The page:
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B-12 is an essential water-soluble vitamin that plays an important role in many functions in the body, including:
- DNA synthesis
- energy production
- nerve cell health
- red blood cell formation
- neurological function
B-12 is present in many food sources (mainly animal-based), where it is bound to the protein molecules in that food.
Vitamin B-12 is separated from the protein during digestion and is absorbed into the bloodstream.
Adequate stomach acid is required to release the vitamin from the protein, and a substance called intrinsic factor is necessary to ensure its absorption.
People who are unable to absorb vitamin B-12 properly may have pernicious anemia, which is a type of anemia characterized by a lack of intrinsic factor.
The average daily intake of vitamin B-12, as recommended by the Office of Dietary Supplements, is 2.4 micrograms (mcg) for men and women over 14. Pregnant and breastfeeding women require slightly more, at 2.6 mcg and 2.8 mcg, respectively.
B-12 shots: Synthetic vitamin B-12
In addition to getting B-12 from food sources, it is possible to acquire B-12 through a man-made version of the nutrient, known as cyanocobalamin.
Vitamin B-12 shots are injections containing high levels of cyanocobalamin. These shots, which can be self-administered or given by a doctor, can quickly boost B-12 levels in someone who is deficient.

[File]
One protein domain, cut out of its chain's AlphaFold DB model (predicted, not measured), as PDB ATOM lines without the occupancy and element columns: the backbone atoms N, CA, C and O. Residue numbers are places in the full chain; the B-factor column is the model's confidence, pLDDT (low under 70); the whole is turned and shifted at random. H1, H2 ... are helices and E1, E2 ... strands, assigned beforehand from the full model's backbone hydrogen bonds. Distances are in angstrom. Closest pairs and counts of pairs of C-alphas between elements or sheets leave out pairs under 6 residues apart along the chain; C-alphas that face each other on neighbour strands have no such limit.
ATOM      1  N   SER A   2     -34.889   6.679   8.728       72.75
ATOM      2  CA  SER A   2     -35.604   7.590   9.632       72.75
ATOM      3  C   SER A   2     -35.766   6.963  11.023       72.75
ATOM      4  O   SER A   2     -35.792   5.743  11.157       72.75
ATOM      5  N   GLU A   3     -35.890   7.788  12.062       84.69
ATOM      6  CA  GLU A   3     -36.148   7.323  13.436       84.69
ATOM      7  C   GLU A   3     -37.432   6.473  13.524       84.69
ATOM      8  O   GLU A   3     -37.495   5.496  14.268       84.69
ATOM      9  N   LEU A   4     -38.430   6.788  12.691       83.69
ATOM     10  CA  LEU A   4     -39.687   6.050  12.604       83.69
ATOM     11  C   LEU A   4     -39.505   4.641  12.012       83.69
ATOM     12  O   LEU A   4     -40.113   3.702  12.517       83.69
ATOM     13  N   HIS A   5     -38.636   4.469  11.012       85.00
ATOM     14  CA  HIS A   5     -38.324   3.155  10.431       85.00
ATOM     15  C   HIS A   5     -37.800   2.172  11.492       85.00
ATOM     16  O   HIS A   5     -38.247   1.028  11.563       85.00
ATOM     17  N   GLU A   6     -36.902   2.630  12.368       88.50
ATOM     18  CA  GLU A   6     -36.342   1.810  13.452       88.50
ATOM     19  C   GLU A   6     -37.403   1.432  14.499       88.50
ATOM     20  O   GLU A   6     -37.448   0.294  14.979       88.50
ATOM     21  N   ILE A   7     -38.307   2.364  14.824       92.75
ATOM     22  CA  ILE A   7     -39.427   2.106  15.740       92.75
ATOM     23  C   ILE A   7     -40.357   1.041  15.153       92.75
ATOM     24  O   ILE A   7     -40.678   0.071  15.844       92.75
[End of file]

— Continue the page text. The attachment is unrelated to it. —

Cyanocobalamin is available in liquid, tablet, or capsule form. Certain foods, such as cereals and non-dairy milk and yogurts, may be fortified with the man-made form of vitamin B-12.
While B-12 supplements and foods fortified with the vitamin are readily available, vitamin B-12 shots are only available by prescription, so a clinical diagnosis is always necessary.
It is important to note that low levels are rare in most healthy adults because the human liver stores several years’ worth of vitamin B-12.
However, some groups of people are more at risk of deficiency than others and may wish to discuss the possibility of B-12 shots with their doctor. These at-risk groups include:
People with signs and symptoms of B-12 deficiency
Anyone who is displaying any of the signs and symptoms of a B-12 deficiency or pernicious anemia should consult their doctor immediately.
Some common signs and symptoms include:
- decreased cognitive function, such as issues with memory or understanding
- feeling faint
- depression or irritability
- difficulty maintaining balance
- sore, swollen tongue, which may be pale yellow or very red
- heart palpitations
- mouth ulcers
- paraesthesia (pins and needles)
- vision changes.
There are several reasons to consider getting a B-12 shot, including:
Reduced risk of vitamin B-12 deficiency and associated complications
The most obvious benefit of receiving vitamin B-12 shots is treating a vitamin B-12 deficiency and avoiding its associated symptoms.
In addition, B-12 shots reduce the risk of some serious complications associated with vitamin B-12 deficiency including:
- heart disease
- neurocognitive disorders
- coordination problems (ataxia)
- peripheral neuropathy
- vision loss
- infertiliy (although this usually resolves with B-12 treatment)
- neural tube defects in the babies of women with B-12 deficiency